Just wondering if there's a rule-of-thumb on replacing vs. repairing central A/C
My home in MA is 8 years old, and has a (rather cheesy looking) "Concord" system
installed when it was built. Last night it
stopped cooling - the inside & outside fans run, but no compressor sound, warm
air, and the lights dim every 30 seconds or so
like the thermal overload is cycling. I shut it down last night and tried again
in the AM with same symptoms.
So I guess the real question is, if it comes down to replacing outside unit +
inside coil vs. just replacing the compressor
(do people even do this any more?), what's the best choice? I assume the newer
units are more efficient, but how long would
it take to recoup an additional $1000 or $1500 cost?
Wouldja beleive it doesn't even have a start cap?
I opened it up for a few quick checks this morning. Motor has 3 leads, one goes
to L1, one goes to L2, 3rd goes to L2 via a
40uF cap (which measured 39uF on my multimeter). By L1 and L2 I mean after the
contactor, it's a 2-pole so both sides of the
line are switched. The fan of course is after the contactor too and it runs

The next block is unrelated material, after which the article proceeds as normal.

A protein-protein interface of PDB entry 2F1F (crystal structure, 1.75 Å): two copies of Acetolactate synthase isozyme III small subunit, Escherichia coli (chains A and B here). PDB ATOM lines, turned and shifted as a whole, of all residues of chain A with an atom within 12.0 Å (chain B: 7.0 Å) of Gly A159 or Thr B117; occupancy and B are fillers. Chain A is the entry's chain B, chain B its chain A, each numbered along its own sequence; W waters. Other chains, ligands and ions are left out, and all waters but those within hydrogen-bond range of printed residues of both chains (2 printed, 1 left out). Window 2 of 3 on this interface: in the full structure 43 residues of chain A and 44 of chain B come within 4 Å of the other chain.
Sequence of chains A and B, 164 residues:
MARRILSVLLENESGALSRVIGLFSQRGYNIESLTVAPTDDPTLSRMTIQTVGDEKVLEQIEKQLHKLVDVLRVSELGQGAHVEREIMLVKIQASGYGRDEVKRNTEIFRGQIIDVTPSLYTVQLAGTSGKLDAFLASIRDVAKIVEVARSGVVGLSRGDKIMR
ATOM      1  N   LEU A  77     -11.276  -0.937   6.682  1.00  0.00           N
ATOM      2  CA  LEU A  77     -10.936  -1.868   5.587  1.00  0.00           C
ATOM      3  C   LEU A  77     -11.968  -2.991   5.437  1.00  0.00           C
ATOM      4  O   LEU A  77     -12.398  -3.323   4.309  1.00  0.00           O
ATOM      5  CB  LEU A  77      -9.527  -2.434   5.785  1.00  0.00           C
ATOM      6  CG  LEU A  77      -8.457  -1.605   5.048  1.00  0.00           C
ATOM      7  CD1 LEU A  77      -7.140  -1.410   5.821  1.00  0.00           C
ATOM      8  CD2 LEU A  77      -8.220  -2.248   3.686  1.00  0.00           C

fine, so to me that rules out the contactor.
Wiring diagram shows a start relay and cap with dotted lines and a notation "if
equipped", doesn't look like mine is!
Do you know how completely ridiculous *that* sounds?
A "start" cap is paired with a relay, is in the circuit when starting, then
when the motor's up to speed the relay opens and current no longer flows
through the cap.
A "run" cap is in the circuit all the time, which is the case with my unit.
Doesn't much sound like a compressor. Likely an electrical
problem or you've sprung a refrigerant leak.
If it worked OK before, you wanna identify the problem.
Call a HVAC technician unless you've got a friend that
can troubleshoot AC properly.
"Mit der Dummheit kaempfen Goetter selbst vergebens!"
At 8 years, it is well worth repairing. Could be a simple fix for a couple
of hundred as opposed to a few thousand for a new system. As for the
additional cost of energy efficiency, just run the numbers. $1500 may not
take all that long over the 15 year life of the system., especially at MA
No doubt you have checked for a reset button on the unit. If not,
It appears you are jumping to conclusions without sufficient
information to make a decision. I'd suggest you get some
professional advice and then make a decision.
It could be something simple to fix, do not jump to conclusions, & if
they condemn the compressor get several Tech's troubleshooting opinions.
The actual operating efficiency of the new higher SEER units depend on a
lot of factors.
All the factors affecting efficiency have to be right to ever get the
rated SEER efficiencies!
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